One of Iran’s most important international projects will see the construction of a $200-million hydroelectric dam in Nicaragua starting 2011. Iran is currently engaged in dam construction in Tajikistan, Armenia and Azerbaijan, and consultations are underway with a number of other countries. Kenya, Sri Lanka, Bolivia and Mali are the potential target markets being considered for exporting the country’s technical and engineering services. In 2010, Iran won a contract to build a dam in Afghanistan and the third contract to build a power plant station in Syria. In December 2005 a wind farm was put in operation at Pushkin Pass in Armenia. Total installed capacity of the farm is 2.64 MW, comprise from the four 660 kW wind turbines. Wind farm was built by support of 3.1 mln US$ grant from the government of Islamic Republic of Iran. The Armenian and Iranian energy sectors are currently jointly constructing the Iran-Armenia Wind Farm which is set to become the country's largest wind farm, having an installed electric capacity of 90 MW. As at 2012, Iran is building seven large power plants in Syria, Oman, Iraq, and Tajikistan.
Foreign direct investment
According to the Ministry of Energy, Germany has invested $445 million in construction of the Pareh-Sar combined cycle power plant in northern Iran, while the UAE has invested $720 million in construction of a gas power plant as well as a combined cycle power plant in Isfahan and Shiraz.
Mapna Company. Sahand, Bistoun, Shazand, Shahid Montazeri, Tous, Shahid Rajaei and Neishabour power stations are among the profit-making plants, work on privatizing them will be finalized by late March 2007. Jahrom, Khalij-e Fars (Persian Gulf) and Sahand power plants will be ceded to the private sector in 2009. All domestic power plants will be privatized gradually, except those the government feels it should run to ensure security of the national electricity grid. Power plants of Damavand, Mashhad, Shirvan, Kerman, Khalij-e Fars, Abadan, Bisotoon, Sanandaj, Manjil and Binalood, which have been turned into public limited firms, are ready for privatization. As of 2010, 20 power plants were ready for privatization in Iran. Upon ceding the 20 power plants to IPO, some 40 percent of the capacity of power plants nationwide will be assigned to the private and cooperative sectors. As of 2011, about 45 power plants across the country were to be handed over to the private sector. In 2012, it was announced that Iran's government which has already turned over 17 of its 45 power plants to the private sector since 2008, will transfer 28 more plants with an estimated value of $11.4 billion (USD), by March 2013.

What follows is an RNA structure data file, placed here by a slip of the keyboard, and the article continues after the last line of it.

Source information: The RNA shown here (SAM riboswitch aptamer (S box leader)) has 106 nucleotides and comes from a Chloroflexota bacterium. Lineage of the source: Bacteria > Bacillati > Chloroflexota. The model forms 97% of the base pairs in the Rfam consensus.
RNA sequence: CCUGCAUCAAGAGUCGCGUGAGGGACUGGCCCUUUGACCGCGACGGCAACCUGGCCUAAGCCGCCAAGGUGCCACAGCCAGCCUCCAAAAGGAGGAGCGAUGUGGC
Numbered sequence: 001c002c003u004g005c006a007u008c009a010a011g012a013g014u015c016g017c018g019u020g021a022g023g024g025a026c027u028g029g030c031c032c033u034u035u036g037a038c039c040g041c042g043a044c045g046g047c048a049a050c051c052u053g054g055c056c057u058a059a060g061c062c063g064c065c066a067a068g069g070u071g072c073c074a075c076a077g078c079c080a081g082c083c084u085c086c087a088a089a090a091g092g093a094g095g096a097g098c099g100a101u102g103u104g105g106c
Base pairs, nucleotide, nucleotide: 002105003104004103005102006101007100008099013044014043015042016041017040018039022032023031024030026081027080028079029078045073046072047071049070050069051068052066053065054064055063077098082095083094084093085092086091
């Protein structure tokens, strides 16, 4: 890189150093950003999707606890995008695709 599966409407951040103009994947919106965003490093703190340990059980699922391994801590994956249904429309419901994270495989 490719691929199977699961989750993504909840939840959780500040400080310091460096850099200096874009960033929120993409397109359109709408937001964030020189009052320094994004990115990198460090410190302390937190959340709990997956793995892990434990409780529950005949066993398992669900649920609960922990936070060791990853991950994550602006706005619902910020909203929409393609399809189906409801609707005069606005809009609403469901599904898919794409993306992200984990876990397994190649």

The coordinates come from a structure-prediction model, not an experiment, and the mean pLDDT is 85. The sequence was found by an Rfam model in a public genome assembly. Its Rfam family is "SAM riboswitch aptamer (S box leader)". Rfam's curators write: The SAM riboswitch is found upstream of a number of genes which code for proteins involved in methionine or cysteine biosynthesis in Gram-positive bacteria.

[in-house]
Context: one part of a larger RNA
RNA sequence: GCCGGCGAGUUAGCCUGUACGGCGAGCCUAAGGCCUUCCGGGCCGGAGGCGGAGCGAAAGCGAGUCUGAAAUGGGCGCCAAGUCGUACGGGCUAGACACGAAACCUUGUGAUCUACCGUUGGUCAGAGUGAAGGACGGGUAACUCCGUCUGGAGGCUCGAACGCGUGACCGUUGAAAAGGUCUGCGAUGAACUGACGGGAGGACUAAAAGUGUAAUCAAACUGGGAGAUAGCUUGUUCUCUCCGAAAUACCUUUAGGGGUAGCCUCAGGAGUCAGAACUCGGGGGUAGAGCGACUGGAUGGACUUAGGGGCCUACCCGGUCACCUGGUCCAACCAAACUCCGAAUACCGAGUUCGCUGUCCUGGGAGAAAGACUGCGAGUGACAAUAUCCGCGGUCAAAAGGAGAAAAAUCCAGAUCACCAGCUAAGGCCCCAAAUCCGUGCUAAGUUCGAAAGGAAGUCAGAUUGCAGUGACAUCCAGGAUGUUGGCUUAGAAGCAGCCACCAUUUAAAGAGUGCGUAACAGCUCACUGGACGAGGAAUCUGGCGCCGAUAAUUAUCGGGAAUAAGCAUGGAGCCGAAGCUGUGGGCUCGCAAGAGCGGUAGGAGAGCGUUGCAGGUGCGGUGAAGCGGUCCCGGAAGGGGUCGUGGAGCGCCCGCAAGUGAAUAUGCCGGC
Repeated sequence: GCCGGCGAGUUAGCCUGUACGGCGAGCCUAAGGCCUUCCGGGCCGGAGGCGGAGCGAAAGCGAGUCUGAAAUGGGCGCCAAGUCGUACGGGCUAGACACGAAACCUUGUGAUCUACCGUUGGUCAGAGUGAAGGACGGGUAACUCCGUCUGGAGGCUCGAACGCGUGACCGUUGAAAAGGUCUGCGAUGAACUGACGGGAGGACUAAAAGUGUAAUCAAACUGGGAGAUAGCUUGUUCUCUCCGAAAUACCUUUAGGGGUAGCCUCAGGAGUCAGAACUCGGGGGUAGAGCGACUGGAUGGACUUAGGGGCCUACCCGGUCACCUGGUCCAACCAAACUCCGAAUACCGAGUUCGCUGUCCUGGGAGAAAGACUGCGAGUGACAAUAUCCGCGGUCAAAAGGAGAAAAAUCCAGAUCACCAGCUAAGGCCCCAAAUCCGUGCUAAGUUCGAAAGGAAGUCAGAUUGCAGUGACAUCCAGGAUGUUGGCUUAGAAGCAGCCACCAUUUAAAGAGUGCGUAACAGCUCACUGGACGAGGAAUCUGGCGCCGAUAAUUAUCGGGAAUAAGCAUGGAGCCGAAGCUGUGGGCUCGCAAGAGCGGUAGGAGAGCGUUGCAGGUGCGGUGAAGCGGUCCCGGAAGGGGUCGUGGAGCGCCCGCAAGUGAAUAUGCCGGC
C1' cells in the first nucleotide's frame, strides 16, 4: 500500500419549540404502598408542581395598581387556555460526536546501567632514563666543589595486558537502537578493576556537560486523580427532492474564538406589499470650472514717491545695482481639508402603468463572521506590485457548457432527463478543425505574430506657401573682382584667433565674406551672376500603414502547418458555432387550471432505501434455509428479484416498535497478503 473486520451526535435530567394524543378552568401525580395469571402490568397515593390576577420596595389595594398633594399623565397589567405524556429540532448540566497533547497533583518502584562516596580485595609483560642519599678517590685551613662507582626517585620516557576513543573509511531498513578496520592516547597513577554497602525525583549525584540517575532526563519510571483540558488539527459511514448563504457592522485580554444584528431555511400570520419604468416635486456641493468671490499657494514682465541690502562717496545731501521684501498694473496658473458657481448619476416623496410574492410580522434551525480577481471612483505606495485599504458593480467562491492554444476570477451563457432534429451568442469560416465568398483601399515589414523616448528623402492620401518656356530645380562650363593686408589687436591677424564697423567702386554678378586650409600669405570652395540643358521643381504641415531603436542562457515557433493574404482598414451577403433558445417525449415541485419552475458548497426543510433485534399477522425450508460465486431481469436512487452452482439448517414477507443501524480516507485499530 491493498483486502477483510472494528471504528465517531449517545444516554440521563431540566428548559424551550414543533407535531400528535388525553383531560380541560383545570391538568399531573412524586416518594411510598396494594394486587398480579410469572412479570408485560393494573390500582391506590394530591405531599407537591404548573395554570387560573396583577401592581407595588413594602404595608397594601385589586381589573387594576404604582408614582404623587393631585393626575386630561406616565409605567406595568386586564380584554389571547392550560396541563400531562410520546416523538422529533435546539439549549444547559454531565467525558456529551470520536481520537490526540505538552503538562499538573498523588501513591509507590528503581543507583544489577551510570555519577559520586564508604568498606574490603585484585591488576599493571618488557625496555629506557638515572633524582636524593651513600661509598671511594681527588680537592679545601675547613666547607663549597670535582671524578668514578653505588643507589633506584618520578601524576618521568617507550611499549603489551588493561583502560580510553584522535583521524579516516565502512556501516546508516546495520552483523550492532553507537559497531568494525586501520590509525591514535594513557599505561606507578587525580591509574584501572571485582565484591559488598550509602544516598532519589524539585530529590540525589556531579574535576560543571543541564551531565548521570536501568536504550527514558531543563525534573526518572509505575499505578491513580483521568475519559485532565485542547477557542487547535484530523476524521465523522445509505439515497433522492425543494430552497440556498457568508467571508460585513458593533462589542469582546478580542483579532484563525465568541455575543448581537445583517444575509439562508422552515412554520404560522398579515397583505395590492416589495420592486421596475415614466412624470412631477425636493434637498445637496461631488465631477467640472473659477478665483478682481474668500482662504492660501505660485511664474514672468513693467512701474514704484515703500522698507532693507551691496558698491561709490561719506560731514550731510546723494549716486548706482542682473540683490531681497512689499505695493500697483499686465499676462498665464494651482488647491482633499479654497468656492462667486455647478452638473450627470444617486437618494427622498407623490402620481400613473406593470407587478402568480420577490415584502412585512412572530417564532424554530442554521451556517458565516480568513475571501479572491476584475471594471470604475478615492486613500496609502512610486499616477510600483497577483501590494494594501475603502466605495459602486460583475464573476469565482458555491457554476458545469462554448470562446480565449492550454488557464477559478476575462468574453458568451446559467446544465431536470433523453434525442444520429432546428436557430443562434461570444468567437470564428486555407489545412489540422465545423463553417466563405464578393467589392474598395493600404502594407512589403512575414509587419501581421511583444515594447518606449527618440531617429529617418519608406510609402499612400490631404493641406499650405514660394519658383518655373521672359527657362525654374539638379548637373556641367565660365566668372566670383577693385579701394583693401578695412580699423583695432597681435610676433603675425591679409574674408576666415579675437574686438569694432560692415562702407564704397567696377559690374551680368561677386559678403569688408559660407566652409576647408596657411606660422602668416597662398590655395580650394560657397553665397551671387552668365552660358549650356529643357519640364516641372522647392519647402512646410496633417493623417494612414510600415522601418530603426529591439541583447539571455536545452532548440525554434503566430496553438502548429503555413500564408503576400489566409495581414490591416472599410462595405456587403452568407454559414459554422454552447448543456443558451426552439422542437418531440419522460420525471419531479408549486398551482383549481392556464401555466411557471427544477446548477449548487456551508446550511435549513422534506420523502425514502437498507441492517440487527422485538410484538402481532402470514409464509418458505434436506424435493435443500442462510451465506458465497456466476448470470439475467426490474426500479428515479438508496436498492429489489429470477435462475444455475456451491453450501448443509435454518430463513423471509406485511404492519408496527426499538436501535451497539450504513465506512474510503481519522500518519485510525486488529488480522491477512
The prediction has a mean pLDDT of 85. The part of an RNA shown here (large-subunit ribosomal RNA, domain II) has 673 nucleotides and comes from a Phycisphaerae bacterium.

The new energy/electricity bourse will be inaugurated in 2012. This will bring about more competition and transparency in Iran’s electricity market. Experts believe that following the launch of the subsidies reform plan, the electricity industry will undergo significant changes and will become more appealing to private investors. Iran is the 16th electricity producer in the world.
As at 2012, Iran had over 400 power plant units and 38 electricity distribution companies which buy the electricity from producers. Iran has over 100 companies which consume more than 20 MW of electricity per year. The average price of each kilowatt of electricity is 450 rials (around 5 cents) during the first phase of the Subsidy Reform Law. The average final price of each kilowatt of electricity will be 1000 rials (around 10 cents) in 2015.
Iran's electricity export and related technical and engineering services exports was valued at $4 billion in 2011. In 2010, the total of Iran’s electricity exports to Afghanistan, Iraq (650 MW), Azerbaijan, Armenia, Pakistan and Turkey reached 878 megawatts and the total of imports from Armenia (237 MW) and Turkmenistan was recorded at 463 megawatts. Jordan, India, Oman, Qatar, Russia, Syria, and the UAE are the new countries that have expressed interest in buying electricity from Iran.
Waste to energy
Proposed or Under construction
Pumped storage hydroelectric
Tidal & wave power
Decentralized power generation
In addition to the above power plants, there was 1800 MW cumulative installed capacity in 2011, which belonged to small scale decentralized power plants some of which were not connected to national grid and many being privately built and run. This capacity is planned for increase to more than 10,000 MW with emphasis on renewable energy and trigeneration. Similarly there was 418 MW of capacity belonging to diesel generator based plants supplying hard to reach areas.